eGFR is often used as a screening tool in many metabolic panels, as not only is it a sensitive tool to detect early kidney disease (remember symptoms tend to appear in the later stages), but it can directly provide the severity by the exact staging of the CKD. It doesn’t diagnose the underlying cause of the CKD, and your doctor will order more tests once eGFR is abnormal to find the cause and treat it, to prevent progressing damage to the kidneys.

Chronic kidney disease is rapidly becoming more common worldwide, with a high global prevalence of 11 to 13%, with the majority in stage 3. Asia has one of the largest population of CKD affected individuals, and since the disease has little or no symptoms in the early stages, the real prevalence is likely much higher.

Signs and Symptoms of Kidney Disease

Typically in the early stages of kidney disease, the kidneys have the physiological ability to maintain the GFR because the remaining healthy and functioning nephrons compensate for the destroyed ones. This adaptability of the nephron allows for continued normal clearance of plasma solutes. However, in time, the over-functioning nephrons also become damaged due to the excess workload, resulting in further renal dysfunction. Furthermore, delayed diagnosis means that the underlying disease (hypertension, diabetes or glomerulonephritis) continue to damage the remaining nephrons.

Due to the nephron’s capacity of adaptation and the asymptomatic nature of the disease, CKD is not frequently detected until its later development, resulting in lost opportunities for prevention. However, late signs and symptoms of kidney disease can include:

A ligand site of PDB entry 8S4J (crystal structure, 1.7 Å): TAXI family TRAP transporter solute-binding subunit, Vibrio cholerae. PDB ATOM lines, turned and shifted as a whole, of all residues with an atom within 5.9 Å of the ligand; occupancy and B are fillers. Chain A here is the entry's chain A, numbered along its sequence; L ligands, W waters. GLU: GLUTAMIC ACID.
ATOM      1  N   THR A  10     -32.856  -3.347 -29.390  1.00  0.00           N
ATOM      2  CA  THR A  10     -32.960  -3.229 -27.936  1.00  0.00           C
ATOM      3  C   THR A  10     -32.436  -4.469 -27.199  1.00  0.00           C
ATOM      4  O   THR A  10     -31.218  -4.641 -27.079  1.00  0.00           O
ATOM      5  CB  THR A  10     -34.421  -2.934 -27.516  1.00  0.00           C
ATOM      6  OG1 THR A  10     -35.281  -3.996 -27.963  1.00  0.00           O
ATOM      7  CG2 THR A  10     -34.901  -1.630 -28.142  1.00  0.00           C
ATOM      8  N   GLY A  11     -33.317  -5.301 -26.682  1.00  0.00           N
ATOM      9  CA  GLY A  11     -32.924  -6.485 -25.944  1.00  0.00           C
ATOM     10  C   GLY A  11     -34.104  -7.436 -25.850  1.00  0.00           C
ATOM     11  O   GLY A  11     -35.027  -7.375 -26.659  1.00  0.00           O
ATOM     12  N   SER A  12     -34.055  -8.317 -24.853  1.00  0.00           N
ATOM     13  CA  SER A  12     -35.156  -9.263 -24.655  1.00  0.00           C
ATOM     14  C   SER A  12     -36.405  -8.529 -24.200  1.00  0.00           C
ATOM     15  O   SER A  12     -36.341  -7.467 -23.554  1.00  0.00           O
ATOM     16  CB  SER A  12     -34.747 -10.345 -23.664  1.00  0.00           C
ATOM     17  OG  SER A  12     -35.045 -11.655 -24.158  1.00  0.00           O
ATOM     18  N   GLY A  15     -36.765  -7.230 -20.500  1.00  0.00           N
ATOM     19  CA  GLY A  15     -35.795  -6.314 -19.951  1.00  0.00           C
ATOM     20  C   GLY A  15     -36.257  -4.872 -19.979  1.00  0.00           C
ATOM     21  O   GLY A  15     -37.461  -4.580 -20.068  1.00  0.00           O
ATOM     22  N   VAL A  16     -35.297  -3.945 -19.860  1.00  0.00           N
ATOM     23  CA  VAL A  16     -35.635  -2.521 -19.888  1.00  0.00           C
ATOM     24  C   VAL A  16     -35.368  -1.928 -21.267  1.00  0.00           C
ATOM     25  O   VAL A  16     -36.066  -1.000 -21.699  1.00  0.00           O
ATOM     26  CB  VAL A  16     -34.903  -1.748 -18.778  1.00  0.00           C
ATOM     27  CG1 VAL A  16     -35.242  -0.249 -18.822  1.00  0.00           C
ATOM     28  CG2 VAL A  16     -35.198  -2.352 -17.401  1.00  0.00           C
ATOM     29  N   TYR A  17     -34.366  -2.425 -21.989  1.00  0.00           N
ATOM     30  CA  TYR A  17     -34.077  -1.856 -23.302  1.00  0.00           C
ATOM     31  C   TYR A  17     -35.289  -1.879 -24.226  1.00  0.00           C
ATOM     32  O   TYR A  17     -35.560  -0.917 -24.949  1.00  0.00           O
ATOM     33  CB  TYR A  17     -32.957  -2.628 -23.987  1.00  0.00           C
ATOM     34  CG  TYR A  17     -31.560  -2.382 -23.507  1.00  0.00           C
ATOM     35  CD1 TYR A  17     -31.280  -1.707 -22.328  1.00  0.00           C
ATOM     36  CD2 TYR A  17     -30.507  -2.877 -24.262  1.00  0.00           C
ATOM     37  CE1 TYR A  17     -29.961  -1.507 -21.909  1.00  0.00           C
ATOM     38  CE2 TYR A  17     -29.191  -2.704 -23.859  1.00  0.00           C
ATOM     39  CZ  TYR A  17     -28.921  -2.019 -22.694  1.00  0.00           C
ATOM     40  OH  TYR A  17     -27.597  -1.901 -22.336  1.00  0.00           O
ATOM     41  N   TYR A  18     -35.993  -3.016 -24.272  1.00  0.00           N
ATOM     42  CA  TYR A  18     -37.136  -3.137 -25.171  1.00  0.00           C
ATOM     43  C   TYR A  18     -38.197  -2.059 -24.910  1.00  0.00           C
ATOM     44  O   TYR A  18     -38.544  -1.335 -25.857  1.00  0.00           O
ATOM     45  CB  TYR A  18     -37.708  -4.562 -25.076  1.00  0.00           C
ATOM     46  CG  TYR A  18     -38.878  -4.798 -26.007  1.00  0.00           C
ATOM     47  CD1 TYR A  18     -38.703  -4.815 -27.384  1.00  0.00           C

– Hyporexia (appetite loss)

– Oliguria (decrease in urination)

– Anuria (cease of urination)

– Lower extremities edema (swelling)

– Shortness of breath

– Mental confusion

– Sleep disturbances

– Fatigue and weakness

What Does Your GFR Result Mean?

CKD is classified into 5 stages according to the eGFR value (ml/min/1.73 m2 ):

  • Stage 1 CKD with normal or high GFR (eGFR > 90 mL/min)
  • Stage 2 or CKD (eGFR = 60-89 mL/min)
  • Stage 3A or moderate CKD (eGFR = 45-59 mL/min)
  • Stage 3B moderate CKD (eGFR = 30-44 mL/min)
  • Stage 4 or severe CKD (eGFR = 15-30 mL/min)
  • Stage 5 or end-stage renal failure (eGFR < 15 mL/min) requiring dialysis

A decrease in GFR to <60 mL/min/1.73 m2 for 3 or more months is a diagnostic criterion for CKD and is associated with a greater risk of fatal and nonfatal outcomes.